Victorinox Swiss Army knives use 58 mm (2.3 in), 74 mm (2.9 in), 84 mm (3.3 in), 91 mm (3.6 in), 93 mm (3.7 in), 100 mm (3.9 in), 108 mm (4.3 in) and 111 mm (4.4 in) closed length steppings. The thickness of the knives varies depending on the number of tool layers included. The 91 mm (3.6 in) knives offer the most variety in tool configurations in the Victorinox model line.
Wenger Swiss Army knives use 65 mm (2.6 in), 75 mm (3.0 in), 85 mm (3.3 in) 93 mm (3.7 in), 100 mm (3.9 in) and 120 mm (4.7 in) closed length steppings. Thickness varies depending on the number of tool layers included. The 85 mm (3.3 in) knives offer the most variety in tool configurations in the Wenger model line.
The Swiss company Victorinox AG and up to 2008 its wholly owned subsidiary Wenger SA supply about 50,000 knives to the Military of Switzerland each year, and manufacture many more for export, mostly to the United States. Many commercial Victorinox and Wenger Swiss Army knives can be immediately distinguished by the "cross logos" depicted on their grip shells; the Victorinox cross is surrounded by a shield with bilateral symmetry, while the Wenger cross is surrounded by a slightly rounded square with quadrilateral symmetry. Since 1961 the military issue knives supplied to the Swiss Armed Forces bear the Swiss Coat of Arms.
Many other companies manufacture similar-looking multi-tool folding knives in a wide range of quality and prices. The color red for multi-function knives, the cross-and-shield emblem, and the words SWISS ARMY are registered trademarks of Victorinox AG and its related companies.
Knives issued by the Swiss military
Since the first issue as personal equipment in 1891 the Soldatenmesser (Soldier Knives) issued by the Swiss Armed Forces have been revised several times. There are five different main Modelle (models). Their model numbers refer to the year of introduction in the military supply chain. Several main models have been revised over time and therefore exist in different Ausführungen (executions), also denoted by the year of introduction. The issued models by the Swiss Armed Forces are:
- Modell 1890
- Modell 1890 Ausführung 1901
- Modell 1908
- Modell 1951
- Modell 1951 Ausführung 1954
- Modell 1951 Ausführung 1957
- Modell 1961
- Modell 1961 Ausführung 1965
- Modell 1961 Ausführung 1978
- Modell 1961 Ausführung 1994
- Soldatenmesser 08 (Soldier Knife 08)
The knives issued to officers have never differed from those issued to non-commissioned officers or privates. A model incorporating a corkscrew and scissors was produced as an officer's tool, but was deemed not "essential for survival", leaving officers to purchase it individually.
Soldier Knife model 1961
The Soldier Knife model 1961 was in use by the Swiss Armed Forces from 1961 to 2008 has a 93 mm (3.7 in) long knurled alox handle with the Swiss crest, a blade, a reamer, a blade combining bottle opener, screwdriver, and wire stripper, and a combined can-opener and small screwdriver and it weighs 72 g (2.5 oz).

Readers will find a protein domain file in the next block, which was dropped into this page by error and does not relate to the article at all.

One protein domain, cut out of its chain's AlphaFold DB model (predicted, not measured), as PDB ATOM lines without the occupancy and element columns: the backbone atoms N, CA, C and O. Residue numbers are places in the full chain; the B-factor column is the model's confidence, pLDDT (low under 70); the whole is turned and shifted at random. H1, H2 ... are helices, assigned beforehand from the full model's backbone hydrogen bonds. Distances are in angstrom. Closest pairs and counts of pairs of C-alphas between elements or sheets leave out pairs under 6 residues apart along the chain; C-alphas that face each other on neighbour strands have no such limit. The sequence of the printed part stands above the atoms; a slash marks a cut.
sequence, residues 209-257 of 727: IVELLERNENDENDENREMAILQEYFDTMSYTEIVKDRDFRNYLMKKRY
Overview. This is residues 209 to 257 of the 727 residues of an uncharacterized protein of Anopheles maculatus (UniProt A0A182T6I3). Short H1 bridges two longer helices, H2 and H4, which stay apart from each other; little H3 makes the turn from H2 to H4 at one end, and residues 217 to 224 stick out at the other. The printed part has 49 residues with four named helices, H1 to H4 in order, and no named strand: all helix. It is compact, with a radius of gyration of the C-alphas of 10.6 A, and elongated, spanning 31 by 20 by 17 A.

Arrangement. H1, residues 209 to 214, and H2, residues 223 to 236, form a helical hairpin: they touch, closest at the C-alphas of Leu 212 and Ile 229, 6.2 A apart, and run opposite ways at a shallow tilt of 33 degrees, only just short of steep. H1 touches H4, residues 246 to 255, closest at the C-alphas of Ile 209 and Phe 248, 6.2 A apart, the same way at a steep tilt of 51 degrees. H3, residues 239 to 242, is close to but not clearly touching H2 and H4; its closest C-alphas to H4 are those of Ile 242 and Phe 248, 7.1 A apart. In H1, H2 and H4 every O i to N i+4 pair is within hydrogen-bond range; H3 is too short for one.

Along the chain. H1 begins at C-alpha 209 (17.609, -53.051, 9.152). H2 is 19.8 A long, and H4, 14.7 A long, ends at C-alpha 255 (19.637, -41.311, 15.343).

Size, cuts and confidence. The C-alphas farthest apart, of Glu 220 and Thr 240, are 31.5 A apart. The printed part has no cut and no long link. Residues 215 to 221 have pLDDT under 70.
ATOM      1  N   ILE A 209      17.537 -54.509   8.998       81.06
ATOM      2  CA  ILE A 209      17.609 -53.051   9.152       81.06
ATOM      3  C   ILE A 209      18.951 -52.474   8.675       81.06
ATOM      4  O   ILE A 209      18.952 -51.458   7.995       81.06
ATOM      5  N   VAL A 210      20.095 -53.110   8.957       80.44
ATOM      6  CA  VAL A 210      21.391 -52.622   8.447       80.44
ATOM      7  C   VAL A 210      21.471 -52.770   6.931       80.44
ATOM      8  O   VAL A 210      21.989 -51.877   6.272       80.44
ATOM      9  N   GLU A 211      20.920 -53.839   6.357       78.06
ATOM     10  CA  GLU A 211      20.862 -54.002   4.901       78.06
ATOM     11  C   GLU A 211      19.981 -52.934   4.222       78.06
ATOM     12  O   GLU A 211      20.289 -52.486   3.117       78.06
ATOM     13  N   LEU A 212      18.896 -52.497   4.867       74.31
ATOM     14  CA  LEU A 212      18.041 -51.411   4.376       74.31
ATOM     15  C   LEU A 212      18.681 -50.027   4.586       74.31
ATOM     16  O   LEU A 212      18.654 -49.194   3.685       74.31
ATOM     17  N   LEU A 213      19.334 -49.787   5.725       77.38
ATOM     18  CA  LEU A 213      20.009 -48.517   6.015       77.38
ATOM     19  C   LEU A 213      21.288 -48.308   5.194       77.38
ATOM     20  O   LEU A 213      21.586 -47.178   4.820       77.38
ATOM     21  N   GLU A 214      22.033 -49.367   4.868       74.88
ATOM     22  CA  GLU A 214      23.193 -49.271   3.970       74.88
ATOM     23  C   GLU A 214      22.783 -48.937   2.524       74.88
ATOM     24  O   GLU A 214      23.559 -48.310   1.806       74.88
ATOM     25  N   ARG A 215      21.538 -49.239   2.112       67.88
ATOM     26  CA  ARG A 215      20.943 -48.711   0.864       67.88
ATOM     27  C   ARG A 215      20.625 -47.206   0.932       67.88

This official Swiss military model also contains a brass spacer, which allows the knife, with the screwdriver and the reamer extended simultaneously, to be used to assemble the SIG 550 and SIG 510 assault rifles: the knife serves as a restraint to the firing pin during assembly of the lock.
This and later models of the Swiss Soldier Knife were manufactured only by Victorinox and Wenger.
Soldier Knife 08
The Soldier Knife 08 features an 111 mm (4.4 in) long ergonomic handle with polymer texturized non-slip inlays incorporated in the nylon grip shells and a double liner locking system, one-hand 86 mm (3.4 in) long locking partly serrated chisel ground drop point blade, wood saw, can opener with small 3 mm (0.12 in) screwdriver, locking bottle opener with large 7 mm (0.28 in) screwdriver and wire stripper/bender, reamer, Phillips (PH2) screwdriver and keyring. The Soldier Knife 08 width is 34.5 mm (1.36 in), height is 18 mm (0.71 in), overall length opened is 197 mm (7.8 in) and it weighs 131 g (4.6 oz).
Knives issued by other militaries
The armed forces of more than 20 different nations have issued their own versions of the Swiss army knife, among them the forces of Germany, France, the Netherlands and Malaysia.
The Swiss Army knife has been added to the collection of the New York Museum of Modern Art (MoMA) and Munich's State Museum of Applied Art for its design and the term "Swiss Army" currently is a registered trademark owned by Victorinox AG and its subsidiary Wenger SA.
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|Wikimedia Commons has media related to: Swiss Army knives|
- Victorinox manufacturer's web site (English version)
- Wenger manufacturer's web site (English version)
- Soldier Knife 2008 promotional page
- SAKwiki: online encyclopedia of all things related to the Swiss Army knife